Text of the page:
CARACAS (Reuters) – Venezuela’s Socialist Party on Tuesday inaugurated a congress controlled by allies of President Nicolas Maduro, a change that many Western nations have assailed as the product of a fraudulent election.
The country’s opposition, led by Juan Guaido, who has served as speaker of parliament since 2019, separately seated a committee of legislators in a virtual session, intended to rival the socialist-held National Assembly after the opposition boycotted legislative elections held on Dec. 6.
The shift marks a formal consolidation of power for Maduro, who in early 2019 looked vulnerable as the United States and dozens of other countries recognized Guaido as Venezuela’s rightful leader.
“You are examples for the world of how democracy should be exercised,” said Jorge Rodriguez, former information minister who was named president of parliament and swore in 227 lawmakers. “We are here by constitutional mandate.”
Socialist Party lawmakers and allies earlier on Tuesday walked toward the ornate legislative palace from a nearby plaza carrying photos of late President Hugo Chavez and founding father Simon Bolivar.
Nearby roads were blocked off by security forces.
The ceremony marked the symbolic end of the opposition’s five-year struggle to weaken Maduro after it won a 2015 landslide victory in parliamentary elections.
But control of parliament will give Maduro’s allies little capacity to improve a crippled economy hemmed in by U.S. sanctions. And the pro-government supreme court had for years hamstrung opposition legislators by shooting down every one of their measures.
“I am not aware of the assembly, I am working to solve my problems,” said Maria Rojas, 49, who works in the Caracas mayor’s office. “God is the only one who can solve the situation.”
The U.S. Trump administration has recognized the opposition-held congress’ extension of its own term, but other international supporters of Guaido, including the European Union, have yet to agree if the opposition still rightfully controls parliament.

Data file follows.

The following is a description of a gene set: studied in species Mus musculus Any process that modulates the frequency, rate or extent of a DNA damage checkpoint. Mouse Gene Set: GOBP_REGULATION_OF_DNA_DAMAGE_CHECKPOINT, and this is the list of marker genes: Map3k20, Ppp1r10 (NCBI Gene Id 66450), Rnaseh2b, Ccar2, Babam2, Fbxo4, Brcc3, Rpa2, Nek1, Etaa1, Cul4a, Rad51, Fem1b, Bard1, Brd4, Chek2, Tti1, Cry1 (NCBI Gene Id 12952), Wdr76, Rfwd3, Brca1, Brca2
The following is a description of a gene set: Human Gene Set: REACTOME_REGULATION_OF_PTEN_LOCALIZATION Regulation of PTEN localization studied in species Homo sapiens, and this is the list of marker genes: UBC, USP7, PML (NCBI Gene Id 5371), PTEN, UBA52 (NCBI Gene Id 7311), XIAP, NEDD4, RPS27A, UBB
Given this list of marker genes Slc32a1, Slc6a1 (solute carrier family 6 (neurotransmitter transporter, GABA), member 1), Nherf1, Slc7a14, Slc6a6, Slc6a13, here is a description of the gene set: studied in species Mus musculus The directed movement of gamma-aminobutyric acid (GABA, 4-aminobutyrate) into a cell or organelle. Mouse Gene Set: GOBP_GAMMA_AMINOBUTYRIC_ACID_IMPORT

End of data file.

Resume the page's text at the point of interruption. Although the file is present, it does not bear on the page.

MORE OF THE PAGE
The move has also generated rifts within Guaido’s coalition, with one major opposition party abstaining from the vote on the extension and several individual lawmakers announcing they would stop serving as legislators after Jan. 5.
Over the past year, public approval for Guaido has fallen, while Maduro retains some popular support.
The looming inauguration of U.S. President-elect Joe Biden on Jan. 20, after years of escalating U.S. sanctions and diplomatic pressure on Maduro under Trump, represents another uncertainty for Guaido.
Biden has repeatedly labeled Maduro a dictator and has said he would work with other countries to seek free and fair elections in Venezuela but has not laid out details of policies he plans to implement toward the oil-rich nation.
A representative of Biden’s team did not immediately reply on Monday when asked if his administration would continue recognizing Guaido as the head of parliament.
Maduro calls Guaido a U.S.-backed puppet seeking to oust him in a coup. He has said the Dec. 6 elections had the same electoral conditions as the 2015 vote won by the opposition.
Maduro, who retains the support of the armed forces and allies like Cuba, Russia and Iran, helped push opposition lawmakers out of the congressional headquarters and forced dozens of legislators into exile.
Guaido has vowed a “diplomatic offensive” to ensure as many countries as possible refused to recognize the legitimacy of the socialist-held congress, and called on supporters to take to the streets.
“The dictatorship bet that we were going to leave the country and the answer is simple, here we are, here is the National Parliament defending the constitution,” Guaido said in Tuesday’s virtual session.
Reporting by Deisy Buitrago, Mayela Armas and Luc Cohen in Caracas; Additional reporting by Jarrett Renshaw in Wilmington, Del.; Editing by Christian Plumb, and Matthew Lewis